BEIJING • The Chinese city of Wuhan in Hubei province may not have been the place where the Covid-19 virus crossed from animals into humans, despite the first clusters of infections having been reported in the city, said Dr Michael Ryan, executive director of the World Health Organisation's (WHO) Health Emergencies Programme.
The city had a surveillance system designed specifically for picking up atypical pneumonia cases, he told a news briefing on Monday.
"It was there for a very specific purpose. And the fact that the fire alarm was triggered doesn't necessarily mean that is where the disease crossed from animals into humans," he said.
Commenting on the future joint investigation, Dr Ryan said Chinese scientists have done a lot of great work and provided valuable preliminary data.
A more extensive epidemiological study to look at the first cases and clusters in Wuhan will begin, with the participation of scientists from around the globe.
Two WHO experts were in China from July 11 to Aug 2 to conduct groundwork for an investigation into the animal origins of the coronavirus, according to information released by China's National Health Commission on Monday.
The experts held many talks with their Chinese counterparts on scientific research, including the route of transmission and animal origin of the virus, and exchanged ideas on future scientific study plans.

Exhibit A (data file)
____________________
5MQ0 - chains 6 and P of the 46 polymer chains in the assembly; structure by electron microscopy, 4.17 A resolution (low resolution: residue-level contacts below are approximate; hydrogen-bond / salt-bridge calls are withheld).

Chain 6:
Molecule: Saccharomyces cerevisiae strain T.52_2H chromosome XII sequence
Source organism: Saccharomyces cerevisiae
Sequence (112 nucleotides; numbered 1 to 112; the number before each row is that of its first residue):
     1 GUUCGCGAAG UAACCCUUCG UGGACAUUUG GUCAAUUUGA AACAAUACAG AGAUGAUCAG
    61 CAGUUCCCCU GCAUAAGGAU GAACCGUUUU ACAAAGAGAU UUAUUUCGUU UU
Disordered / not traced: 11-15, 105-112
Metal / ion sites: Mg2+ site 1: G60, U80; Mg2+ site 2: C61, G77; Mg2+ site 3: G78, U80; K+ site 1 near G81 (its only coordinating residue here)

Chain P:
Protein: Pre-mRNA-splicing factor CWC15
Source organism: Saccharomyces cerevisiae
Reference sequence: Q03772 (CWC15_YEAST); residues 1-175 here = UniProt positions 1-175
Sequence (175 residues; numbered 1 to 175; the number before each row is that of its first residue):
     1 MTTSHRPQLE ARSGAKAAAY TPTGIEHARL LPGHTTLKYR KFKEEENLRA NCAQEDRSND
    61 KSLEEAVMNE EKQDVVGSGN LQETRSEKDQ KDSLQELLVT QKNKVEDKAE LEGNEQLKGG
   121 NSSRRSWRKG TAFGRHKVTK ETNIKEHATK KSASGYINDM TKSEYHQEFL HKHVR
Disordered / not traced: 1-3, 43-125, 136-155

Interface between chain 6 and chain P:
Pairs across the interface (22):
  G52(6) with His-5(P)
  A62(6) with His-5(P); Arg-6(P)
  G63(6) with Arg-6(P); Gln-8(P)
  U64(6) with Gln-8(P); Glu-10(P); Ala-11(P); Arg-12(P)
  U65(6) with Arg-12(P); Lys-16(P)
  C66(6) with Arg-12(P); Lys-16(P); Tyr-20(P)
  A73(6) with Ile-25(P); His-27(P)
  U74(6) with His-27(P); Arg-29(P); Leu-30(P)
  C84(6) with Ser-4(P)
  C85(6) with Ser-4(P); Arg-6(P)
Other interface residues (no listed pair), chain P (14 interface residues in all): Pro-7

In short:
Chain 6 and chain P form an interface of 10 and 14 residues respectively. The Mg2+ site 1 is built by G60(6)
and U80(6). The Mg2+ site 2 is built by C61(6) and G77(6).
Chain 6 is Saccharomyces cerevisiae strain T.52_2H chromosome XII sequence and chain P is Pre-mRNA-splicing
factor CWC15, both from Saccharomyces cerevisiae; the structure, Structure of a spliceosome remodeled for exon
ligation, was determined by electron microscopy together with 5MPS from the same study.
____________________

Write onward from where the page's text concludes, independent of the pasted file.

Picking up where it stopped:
WHO director-general Tedros Adhanom Ghebreyesus said the WHO and Chinese experts have drafted the terms for the studies and the programme for an international team led by the WHO.
"The international team will include leading scientists and researchers from China and around the world," he said.
The origin of the coronavirus has puzzled scientists since its discovery. A study published late last month in the journal Nature Microbiology said scientists now have further proof that the virus evolved in the wild and may have been circulating in bats for more than 40 years.
The study, conducted by scientists from China and Europe, said the virus may have been poised to jump to humans for some time.
This discovery discredits conspiracy theories that the coronavirus was bio-engineered or had escaped from a lab, it added.
The researchers compared the genetic make-up of the coronavirus with that of a close relative in bats - a virus called RaTG13.
The latter was discovered by noted Chinese virologist Shi Zhengli in Yunnan province in 2013, according to the journal Science.
As a result, RaTG13 has been the centrepiece of many conspiracy theories claiming Dr Shi's team had genetically manipulated it to create the coronavirus. Dr Shi rebutted all the accusations in an interview with Science last month.
The latest study found that the two viruses shared a common ancestor, but their evolutionary path diverged some 40 to 70 years ago. This long divergence suggests that there may be other undiscovered strains of bat coronaviruses that may cause disease in humans.
Dr David Robertson, a professor of viral genetics at the University of Glasgow in Britain and one of the key researchers behind the study, said the coronavirus is a generalist virus that can infect multiple species of animals.
"Current evidence suggests that the novel coronavirus acquired its significant traits from evolving in bats, not in some intermediate hosts," he said last month. This may help explain why the intermediate host has eluded scientists to this day, as it may not have played a big role in the virus' evolution, he said.
CHINA DAILY/ASIA NEWS NETWORK